4 quick tips for animal health on your farm

Animal health Bowral Co-op

At our February Grower Information Series event, Stacey Goldring of Virbac Animal Health and Dr Stephan Laing of Bong Bong Veterinary Clinic shared their insights about how best to manage the important animal health issues that impact our local production systems.

We know you’re busy, so we’ve taken four insights and shared them below in a quick event catch up.

RESISTANCE IS REAL

Many single active cattle drenches are declining in effectiveness. Drench resistance in cattle significantly changes how we manage parasites. The keys to managing resistance on your farm Include:

  1. Understand which drench group you’re using and what drench group you’re going to rotate to for your next treatment.
  2. Use dual and triple active drenches. They are the new standard to ensure effective control of all key worm species.
  3. Quarantine drench using a dual or triple active drench to ensure you are not importing resistance worms onto your farm.

PREPARE YOUR BULLS FOR JOINING

Preparing bulls for joining is an often-overlooked aspect of breeding management. Ideally conducted eight weeks prior to joining the primary elements are:

  1. Book a veterinary bull breeding soundness examination (VBSSE) with your local veterinarian that includes sperm morphology testing.
  2. Drench for worms and fluke.
  3. Vaccinate for 7 in 1, Vibrovax and Pestigard.
  4. Don’t forget mineral supplementation (Multimin Evolution).

PESTIVIRUS (BOVINE VIRAL DIARRHEA VIRUS)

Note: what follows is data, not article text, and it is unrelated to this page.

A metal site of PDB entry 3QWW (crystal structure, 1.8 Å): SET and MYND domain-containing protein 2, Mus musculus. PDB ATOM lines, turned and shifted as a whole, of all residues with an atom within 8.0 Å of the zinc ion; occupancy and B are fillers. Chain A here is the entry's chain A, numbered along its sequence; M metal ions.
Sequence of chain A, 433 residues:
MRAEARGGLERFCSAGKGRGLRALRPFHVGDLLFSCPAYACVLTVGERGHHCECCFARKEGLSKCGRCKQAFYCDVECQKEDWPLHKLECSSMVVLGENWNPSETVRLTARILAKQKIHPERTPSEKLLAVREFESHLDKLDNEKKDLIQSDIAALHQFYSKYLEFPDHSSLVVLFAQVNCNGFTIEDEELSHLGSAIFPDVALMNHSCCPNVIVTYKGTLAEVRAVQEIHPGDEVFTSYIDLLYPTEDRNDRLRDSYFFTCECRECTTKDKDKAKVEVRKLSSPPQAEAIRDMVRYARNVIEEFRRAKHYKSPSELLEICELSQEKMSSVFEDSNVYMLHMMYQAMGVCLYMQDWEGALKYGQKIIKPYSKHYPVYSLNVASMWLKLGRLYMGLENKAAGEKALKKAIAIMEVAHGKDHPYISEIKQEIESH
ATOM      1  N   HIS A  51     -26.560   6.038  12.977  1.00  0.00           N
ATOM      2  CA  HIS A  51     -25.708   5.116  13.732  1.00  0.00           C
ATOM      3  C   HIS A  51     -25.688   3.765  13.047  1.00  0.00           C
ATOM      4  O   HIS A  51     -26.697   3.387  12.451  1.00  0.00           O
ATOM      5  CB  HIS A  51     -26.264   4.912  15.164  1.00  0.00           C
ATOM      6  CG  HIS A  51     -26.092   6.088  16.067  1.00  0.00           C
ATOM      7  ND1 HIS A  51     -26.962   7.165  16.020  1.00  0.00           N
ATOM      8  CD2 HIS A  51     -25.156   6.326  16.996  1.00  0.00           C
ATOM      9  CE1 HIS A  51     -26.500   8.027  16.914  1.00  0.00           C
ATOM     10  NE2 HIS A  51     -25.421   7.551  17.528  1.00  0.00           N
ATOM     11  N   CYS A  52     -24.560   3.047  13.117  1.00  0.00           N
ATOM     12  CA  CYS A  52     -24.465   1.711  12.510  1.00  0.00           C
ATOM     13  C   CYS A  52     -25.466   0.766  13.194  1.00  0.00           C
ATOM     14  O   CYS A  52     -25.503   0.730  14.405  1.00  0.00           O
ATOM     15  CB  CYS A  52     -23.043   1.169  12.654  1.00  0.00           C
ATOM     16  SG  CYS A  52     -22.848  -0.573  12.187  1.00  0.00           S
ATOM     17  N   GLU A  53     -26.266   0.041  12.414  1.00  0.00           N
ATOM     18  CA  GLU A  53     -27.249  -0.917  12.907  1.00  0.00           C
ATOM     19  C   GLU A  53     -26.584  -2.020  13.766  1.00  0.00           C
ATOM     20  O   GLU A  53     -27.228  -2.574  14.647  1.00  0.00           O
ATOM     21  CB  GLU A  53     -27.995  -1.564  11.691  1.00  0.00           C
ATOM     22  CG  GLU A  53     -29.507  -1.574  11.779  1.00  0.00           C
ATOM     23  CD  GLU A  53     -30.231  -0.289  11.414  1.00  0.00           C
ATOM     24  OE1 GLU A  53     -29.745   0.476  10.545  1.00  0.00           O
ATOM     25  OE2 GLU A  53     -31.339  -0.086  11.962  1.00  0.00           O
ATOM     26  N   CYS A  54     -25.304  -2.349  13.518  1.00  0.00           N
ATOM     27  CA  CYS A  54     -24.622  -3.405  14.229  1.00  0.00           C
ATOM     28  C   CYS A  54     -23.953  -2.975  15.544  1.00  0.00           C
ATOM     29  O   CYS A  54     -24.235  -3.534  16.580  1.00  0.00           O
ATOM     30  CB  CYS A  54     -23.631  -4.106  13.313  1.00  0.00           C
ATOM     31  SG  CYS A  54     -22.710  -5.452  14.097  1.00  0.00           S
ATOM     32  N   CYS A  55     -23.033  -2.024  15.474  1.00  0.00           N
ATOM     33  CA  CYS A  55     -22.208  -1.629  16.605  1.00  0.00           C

Pestivirus Is a complex and costly disease that directly impacts reproduction and indirectly exacerbates respiratory disease, scours and pinkeye. 

It’s estimated that about 70% of herds are actively infected with the virus.  The most important steps to managing Pestivirus on your farm Include:

  1. Understand that diagnosis of pestivirus will require veterinary assistance. Clinical signs of pestivirus can vary depending on the strain of virus and time of infection.
  2. Consider vaccination with Pestigard. Vaccinating the herd can prevent the spread of the virus and reduce the severity of symptoms in infected animals.

PINKEYE

Pinkeye is a highly contagious infection affecting the eye. It is caused by bacteria, with Moraxella bovis being the most common culprit. Here are several strategies for managing pinkeye in cattle:

  1. Pinkeye Is a serious and debilitating disease. Veterinary assistance Is advised to develop a control program.
  2. Consider vaccinating cattle against the causative agents of pinkeye. While vaccines may not prevent all cases, they can reduce the severity and incidence of the disease.
  3. Fly control: since flies can transmit the bacteria from one animal to another, controlling fly populations with Coopers Easy Dose helps reduce spread.
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